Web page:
Caraballo & Norzi’s new film ‘Icaros: A Vision’ reinvents the aesthetic of psychedelics on screen.

By Brett Greene|May 19, 2017

Icaros: A Vision opens Friday, May 19th 2017 at Metrograph in NYC, followed by a national rollout in several cities in the U.S. and overseas. 

Ana Cecilia Stieglitz in Icaros: A Vision, courtesy Conibo Productions © 2016.

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Icaros: A Vision opens Friday, May 19th 2017 at Metrograph in NYC, followed by a national rollout in several cities in the U.S. and overseas. Co-director Matteo Norzi joined us from New York City where, among his many projects, he co-founded The Shipibo Conibo Center of New York, a 501(c)(3) “set up to promote and perpetuate the creative life-ways and knowledge of the Shipibo Conibo people of the Peruvian Amazon.” The film follows an American woman seeking healing in the Amazon, her story mirroring the real life story of late co-director Leonor Caraballo, who succumbed to breast cancer before the completion of the film. 


Thanks for taking the time to speak with me about your remarkable film, Icaros. I had the chance to see it over the weekendfor me, it’s one of the few films touching on ayahuasca that convey the amoral poetry of the experience and of shamanism in general.

I want to start off with the title. Why Icaros?

Icaros are the legendary songs of Amazonian shamanism. From the very beginning of our research, we were amazed by such a concept: songs with healing power; secret and sacred chants learned from a plant’s spirit; melodies received in isolation while on a strict regime of plant-diet. These sounds felt so incredibly interesting and otherworldly, we decided to follow them to Peru and then deeper into an exploration of our consciousness, all the way to the verge between the realm of the living and the dead. Together with the ayahuasca brew, these songs constitute a sophisticated technology. Shamans use them for a variety of specific purposes, including diagnosis and treatment. Sound is the tool to trigger and orchestrate the visions. Our film was conceived along this very same synesthetic path.

What of the ayahuasca experience itself was important to convey on screen and why?

We tried to re-invent the aesthetic of psychedelics, avoiding the clichés of the colorful motifs of the ’60s. Ayahuasca is said to be a spiritual x-ray machine, or the television of the forest. With these ideas in mind, in order to picture the experience of the ceremony, we played with the devices that, in the West, are used to generate visions: MRI, TV, video games, ophthalmologist’s tools, etc. This is a statement that aims to place ayahuasca on the same level with these other technologies.

Sadly, your co-director Leonor Caraballo, succumbed to breast cancer while you were completing the film. It’s been suggested in other pieces that the stress of making the film may have exacerbated her illness. Do you think she saw herself as, in part, sacrificing her life for this film?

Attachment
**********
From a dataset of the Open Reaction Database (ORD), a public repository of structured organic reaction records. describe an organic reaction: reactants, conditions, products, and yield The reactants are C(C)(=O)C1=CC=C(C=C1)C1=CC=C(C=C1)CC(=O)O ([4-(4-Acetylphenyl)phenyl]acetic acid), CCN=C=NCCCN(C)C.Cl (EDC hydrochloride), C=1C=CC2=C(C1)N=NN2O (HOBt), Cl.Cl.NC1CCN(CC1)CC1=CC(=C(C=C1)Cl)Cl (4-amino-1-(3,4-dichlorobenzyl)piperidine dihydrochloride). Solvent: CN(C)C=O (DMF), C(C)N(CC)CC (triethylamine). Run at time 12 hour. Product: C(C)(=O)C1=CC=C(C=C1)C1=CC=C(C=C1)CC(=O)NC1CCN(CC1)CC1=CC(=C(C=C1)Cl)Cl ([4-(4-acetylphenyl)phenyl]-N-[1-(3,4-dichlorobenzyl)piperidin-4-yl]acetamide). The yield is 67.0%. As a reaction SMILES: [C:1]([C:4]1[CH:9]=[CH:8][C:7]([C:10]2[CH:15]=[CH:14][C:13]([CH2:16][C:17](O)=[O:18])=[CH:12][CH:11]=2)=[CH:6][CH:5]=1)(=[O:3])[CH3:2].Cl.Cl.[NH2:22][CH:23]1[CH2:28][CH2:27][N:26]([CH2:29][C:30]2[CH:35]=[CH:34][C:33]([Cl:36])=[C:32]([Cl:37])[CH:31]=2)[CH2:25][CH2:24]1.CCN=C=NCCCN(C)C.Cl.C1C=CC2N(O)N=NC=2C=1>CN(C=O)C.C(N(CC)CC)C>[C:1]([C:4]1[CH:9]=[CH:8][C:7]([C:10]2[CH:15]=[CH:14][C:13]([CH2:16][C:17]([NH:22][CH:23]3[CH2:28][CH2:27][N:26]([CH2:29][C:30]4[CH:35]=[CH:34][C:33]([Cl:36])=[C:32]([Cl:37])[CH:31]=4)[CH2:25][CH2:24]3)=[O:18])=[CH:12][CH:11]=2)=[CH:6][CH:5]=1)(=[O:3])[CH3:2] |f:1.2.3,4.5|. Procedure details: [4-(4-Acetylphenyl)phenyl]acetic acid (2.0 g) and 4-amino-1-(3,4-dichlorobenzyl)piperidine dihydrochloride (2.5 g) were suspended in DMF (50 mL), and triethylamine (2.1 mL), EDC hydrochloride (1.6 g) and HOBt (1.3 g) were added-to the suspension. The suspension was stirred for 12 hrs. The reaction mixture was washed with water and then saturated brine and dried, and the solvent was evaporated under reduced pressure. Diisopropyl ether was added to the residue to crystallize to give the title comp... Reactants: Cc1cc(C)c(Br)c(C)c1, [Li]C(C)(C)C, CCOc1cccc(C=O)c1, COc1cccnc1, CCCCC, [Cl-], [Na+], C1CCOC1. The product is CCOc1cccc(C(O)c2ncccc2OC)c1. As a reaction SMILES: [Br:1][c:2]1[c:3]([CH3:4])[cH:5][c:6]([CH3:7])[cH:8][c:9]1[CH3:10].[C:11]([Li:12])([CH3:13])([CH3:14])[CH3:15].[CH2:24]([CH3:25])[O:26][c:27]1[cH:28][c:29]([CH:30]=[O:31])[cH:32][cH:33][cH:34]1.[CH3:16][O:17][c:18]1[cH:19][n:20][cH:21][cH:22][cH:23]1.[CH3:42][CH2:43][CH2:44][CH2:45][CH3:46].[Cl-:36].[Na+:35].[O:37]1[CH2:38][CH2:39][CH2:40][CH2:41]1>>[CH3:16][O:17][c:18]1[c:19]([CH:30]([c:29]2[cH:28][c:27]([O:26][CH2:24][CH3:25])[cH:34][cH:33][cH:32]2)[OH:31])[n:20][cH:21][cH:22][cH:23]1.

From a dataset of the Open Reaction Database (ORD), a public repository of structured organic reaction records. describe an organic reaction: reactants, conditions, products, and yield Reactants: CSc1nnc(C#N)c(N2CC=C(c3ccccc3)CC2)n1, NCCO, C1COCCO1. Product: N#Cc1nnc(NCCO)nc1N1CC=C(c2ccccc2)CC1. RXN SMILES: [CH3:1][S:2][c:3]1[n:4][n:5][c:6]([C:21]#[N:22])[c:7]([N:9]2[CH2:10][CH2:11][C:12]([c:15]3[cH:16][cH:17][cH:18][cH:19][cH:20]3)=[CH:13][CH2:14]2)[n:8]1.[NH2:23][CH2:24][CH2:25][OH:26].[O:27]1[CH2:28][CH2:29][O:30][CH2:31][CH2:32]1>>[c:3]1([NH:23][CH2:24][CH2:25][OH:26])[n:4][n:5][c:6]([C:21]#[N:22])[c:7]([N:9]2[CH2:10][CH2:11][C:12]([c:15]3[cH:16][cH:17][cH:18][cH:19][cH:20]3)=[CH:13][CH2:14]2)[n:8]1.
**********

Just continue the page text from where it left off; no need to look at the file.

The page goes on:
Leonor wanted to live. With determination, creativity, curiosity, and passion, she researched about her disease both artistically and medically. She experimented on her own body every possible available treatment, from the most advanced clinical trials, to a number of alternative therapies. When she got introduced to shamanism and fell in love with the great Shipibo Conibo people, she was stunned by the detachment they so often express toward destiny. In one of her first journeys, she had not only a pretty detailed premonition that her time was coming, but she also realized the urgency of accomplishing this work. The film is driven by the conviction that acknowledging the power of plants is the only way to change the jeopardized future of the Amazonitself like a dying patient. The exploitation of Shipibo lands and communities by oil and timber companies continues. The women and men who have the knowledge of healing plants are finding few in the younger generation who will cultivate their practices. Thus, part of the film’s goal is to bring attention to the work, life, and knowledge of the Shipibo Conibo people. Icaros is truly an afterlife project in this sense. Abou Farman wrote about the backstory of the film in The Walrus, more sensibly than anyone could, being both the producer and Leonor’s partner.

Co-directors Leonor Caraballo and Matteo Norzi on set with Maria Arévalo.

What is the ideal impact you’d like the film to have in terms of the message audiences take away from it?

This is meant to be a healing film, for the filmmakers as well as for the audience. It’s a ceremony in itself, a shared vision, an experiential piece really intended for the big screen. It’s a non-traditional form of narrative, a hybrid, a chimera, not fully linear but instead shaped like a shamanic journey. It’s for the great women and men of the Amazon. It’s to prove that plants are much more valuable than the market price of the logs they are chopped for. It’s to raise attention on plant-intelligence toward an anthropology beyond the human. It’s for the influence of ayahuasca to spread with poetry. It’s the life-changing adventure I had the honor to live. It’s by Leo, with Leo, and for Leo. Not yet sure about the ideal impact, but these are our intentions.